How ‘Halston’, the miniseries on Netflix, has let one of America’s greatest fashion icons down
To review the new Netflix miniseries on the iconic American fashion designer Halston, let’s begin with a few facts that are missing in this presentation. The viewers of these five episodes are two to three generations removed from the culture that Halston represented through his designs. And unless you’re a fashion student or an avid enthusiast, it’s safe to assume you’re not familiar with his work, even though you may have heard the name.
Roy Halston Frowick’s working years stretched from the 1950s to the early 1980s. In this time, he came to define American fashion, especially for the ’70s. He was the first designer of note to design for a department store (JCPenney), a move that was at the time considered beneath them (but now we just love ‘collaborations’ between, for example, H&M and designer X). He was possibly the only American fashion designer who was admired in Europe even though he didn’t come from the pedigree of having assisted French couturiers in his younger years (like Oscar de la Renta did). Beyond that, he continued designing and approving designs for all license deals that he signed, unlike others who simply signed over their licenses to producers to chase expansion (French designer Pierre Cardin is often cited as the most disastrous example of such MO; Pierre Cardin ballpoint pens exist, not joking).
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So what happens when an unfamiliar generation — one that has no direct link with Halston or his legacy of design — views a five-episode Netflix series that selectively centres Halston’s arrogance, drug abuse, and sexual life?
A still from ‘Halston’
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The dead tell no tales
In the timeline of biographical chronicling on film, the genre of fashion documentaries and OTT series is fairly new. It was only in 1995 that Unzipped, a behind-the-scenes film about American designer Isaac Mizrahi’s Fall 1994 collection, was released. Light-hearted as it was in its take, it set the tone for many such films to follow.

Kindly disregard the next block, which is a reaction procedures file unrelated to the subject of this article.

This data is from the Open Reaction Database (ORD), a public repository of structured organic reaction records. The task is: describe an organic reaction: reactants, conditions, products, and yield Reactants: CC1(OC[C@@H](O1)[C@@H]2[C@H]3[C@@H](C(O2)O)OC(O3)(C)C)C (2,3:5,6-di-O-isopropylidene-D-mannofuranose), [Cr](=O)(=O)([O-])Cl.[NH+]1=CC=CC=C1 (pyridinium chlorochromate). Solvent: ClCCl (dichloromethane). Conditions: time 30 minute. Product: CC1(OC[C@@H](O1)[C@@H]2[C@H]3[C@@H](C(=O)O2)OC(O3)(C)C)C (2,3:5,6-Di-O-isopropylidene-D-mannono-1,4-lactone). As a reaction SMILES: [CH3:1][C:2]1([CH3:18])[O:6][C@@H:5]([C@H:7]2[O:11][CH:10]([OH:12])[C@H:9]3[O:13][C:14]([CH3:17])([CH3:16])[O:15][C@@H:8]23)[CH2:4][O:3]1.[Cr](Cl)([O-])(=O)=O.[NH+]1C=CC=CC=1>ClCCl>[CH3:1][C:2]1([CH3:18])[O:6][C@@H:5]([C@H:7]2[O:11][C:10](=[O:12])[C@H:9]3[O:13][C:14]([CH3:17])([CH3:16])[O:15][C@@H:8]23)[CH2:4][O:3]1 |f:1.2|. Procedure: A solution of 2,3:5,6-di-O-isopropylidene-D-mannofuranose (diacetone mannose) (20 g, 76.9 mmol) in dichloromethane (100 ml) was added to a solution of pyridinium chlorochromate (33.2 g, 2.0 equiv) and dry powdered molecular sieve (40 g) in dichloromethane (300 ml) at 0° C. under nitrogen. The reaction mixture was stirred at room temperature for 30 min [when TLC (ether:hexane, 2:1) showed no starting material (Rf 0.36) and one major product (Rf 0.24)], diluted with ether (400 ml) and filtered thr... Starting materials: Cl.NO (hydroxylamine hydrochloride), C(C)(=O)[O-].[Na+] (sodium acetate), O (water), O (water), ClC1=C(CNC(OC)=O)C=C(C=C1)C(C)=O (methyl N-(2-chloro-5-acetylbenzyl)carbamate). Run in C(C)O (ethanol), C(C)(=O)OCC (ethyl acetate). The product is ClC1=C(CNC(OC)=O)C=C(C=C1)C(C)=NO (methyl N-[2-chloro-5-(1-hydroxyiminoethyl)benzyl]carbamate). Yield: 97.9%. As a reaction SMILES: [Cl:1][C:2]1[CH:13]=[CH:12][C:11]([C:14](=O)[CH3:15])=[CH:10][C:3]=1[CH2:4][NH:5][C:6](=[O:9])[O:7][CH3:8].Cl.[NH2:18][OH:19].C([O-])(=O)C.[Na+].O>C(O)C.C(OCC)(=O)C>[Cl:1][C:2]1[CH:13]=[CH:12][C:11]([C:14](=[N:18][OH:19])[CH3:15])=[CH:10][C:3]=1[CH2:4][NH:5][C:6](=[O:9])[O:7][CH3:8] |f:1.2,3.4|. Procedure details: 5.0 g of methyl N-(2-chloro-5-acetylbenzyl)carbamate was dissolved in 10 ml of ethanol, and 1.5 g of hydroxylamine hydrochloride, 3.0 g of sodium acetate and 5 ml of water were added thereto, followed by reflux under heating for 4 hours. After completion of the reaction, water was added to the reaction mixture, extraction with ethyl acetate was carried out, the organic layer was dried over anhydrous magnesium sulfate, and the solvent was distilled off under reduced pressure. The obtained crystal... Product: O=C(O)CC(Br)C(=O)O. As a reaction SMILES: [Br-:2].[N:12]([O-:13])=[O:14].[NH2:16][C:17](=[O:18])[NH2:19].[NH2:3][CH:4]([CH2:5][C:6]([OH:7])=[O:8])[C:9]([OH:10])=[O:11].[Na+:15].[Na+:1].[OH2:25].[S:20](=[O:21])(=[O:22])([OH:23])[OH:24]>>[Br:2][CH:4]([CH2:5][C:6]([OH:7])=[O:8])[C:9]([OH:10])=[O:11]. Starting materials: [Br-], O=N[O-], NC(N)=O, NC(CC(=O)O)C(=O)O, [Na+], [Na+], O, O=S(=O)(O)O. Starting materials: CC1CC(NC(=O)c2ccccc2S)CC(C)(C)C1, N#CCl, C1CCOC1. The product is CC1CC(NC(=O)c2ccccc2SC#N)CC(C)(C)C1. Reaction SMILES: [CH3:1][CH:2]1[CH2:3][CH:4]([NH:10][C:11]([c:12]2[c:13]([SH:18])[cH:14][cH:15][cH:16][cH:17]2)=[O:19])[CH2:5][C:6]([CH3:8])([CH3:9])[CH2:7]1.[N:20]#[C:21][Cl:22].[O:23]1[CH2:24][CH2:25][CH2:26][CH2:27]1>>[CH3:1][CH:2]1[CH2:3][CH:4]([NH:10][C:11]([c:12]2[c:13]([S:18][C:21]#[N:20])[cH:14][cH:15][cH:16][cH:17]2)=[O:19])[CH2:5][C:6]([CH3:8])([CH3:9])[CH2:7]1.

- Season 1
- Episodes: 5
- Director: Daniel Minahan
- Language: English
- Starring: Ewan McGregor, Rebecca Dayan, David Pittu, Krysta Rodriguez, Bill Pullman
- Storyline: A miniseries based on the life of American fashion designer, Halston
You still see its echoes in the more recent Martin Margiela: In His Own Words (2019), The Gospel According to Andre (2017), and Dries (2017). Unzipped is widely regarded as the starting point for this kind of moviemaking because it opened the fashion world to an audience that did not have access to its inner workings or to its big names. At least not easily.
A quarter century later, a divide has emerged when it comes to telling the stories of fashion’s great names whether it’s a movie or a series. And this divide plagues Netflix’s Halston all through its five episodes, as binge-worthy as they may seem.
The divide manifests in the treatment of the subject matter. If you’re a designer or a fashion great who’s alive, you get to tell your story and have it recorded for posterity. André Leon Talley’s The Gospel According to André (2017) and Dries Van Noten’s Dries (2017) are examples of documentary features that centre on the subject’s voice. Once you’re dead, though, the way your story is told depends entirely on the screenwriters and directors. And Halston’s has not been treated with nearly enough respect and responsibility as it deserves. Nor is there any real storytelling.
Half the picture
The Halston miniseries suffers not for lack of talent or production value, but in its very concept. Ewan McGregor plays a tortured Halston who’s already set on the path of self-destruction from the opening episode. And if you’re the kind of viewer who takes pleasure in short-lived vindication, the series doesn’t disappoint. Drugs, sex with male prostitutes, botched relationships, a few high points, and then the ultimate dive into an AIDS-related death. It’s more predictable than sunrise.
A still from ‘Halston’
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Moreover, the series almost completely ignores Halston’s personal and factual history, limiting it to flashbacks (very Coco Avant Chanel from 2009) of his mother being abused by his father, and then her death, which is given about as much importance as his discovery of the fabric Ultrasuede via designer Issey Miyake at a cocktail party in 1971, a fact that the series completely misses. Along with the fact that he was possibly the only American designer to have a racially inclusive model pool at the time, much before representation became a buzzword. Even the presence of American artist Andy Warhol, who was a close friend, is limited to Halston cribbing about stolen paintings twice.
All these were enormously important in his life, but exist here only to highlight his narcissism, drug abuse, sex, and partying. No amount of great acting by Krysta Rodriguez (playing Liza Minnelli), Rebecca Dayan (playing Elsa Peretti), and David Pittu (playing Joe Eula) can salvage the finger wagging moralising that this series ultimately represents. Halston, played rather drearily by McGregor, comes across as nothing but a party boy who, despite his abounding talent, couldn’t hustle hard enough to control his fashion empire.
The even sadder part is that apart from its deeply researched production value in terms of costumes and sets (easily the highlights of the entire series), Halston utterly fails to capture the 1970s as a defining decade in American fashion and culture. And director Daniel Minahan had five full episodes to do that. Movies lasting a mere 90 minutes have captured entire eras.
See it if you really have nothing else to watch, but Pose Season 3 is up on Hotstar.
Halston is currently streaming on Netflix.
Varun Rana is a fashion commentator.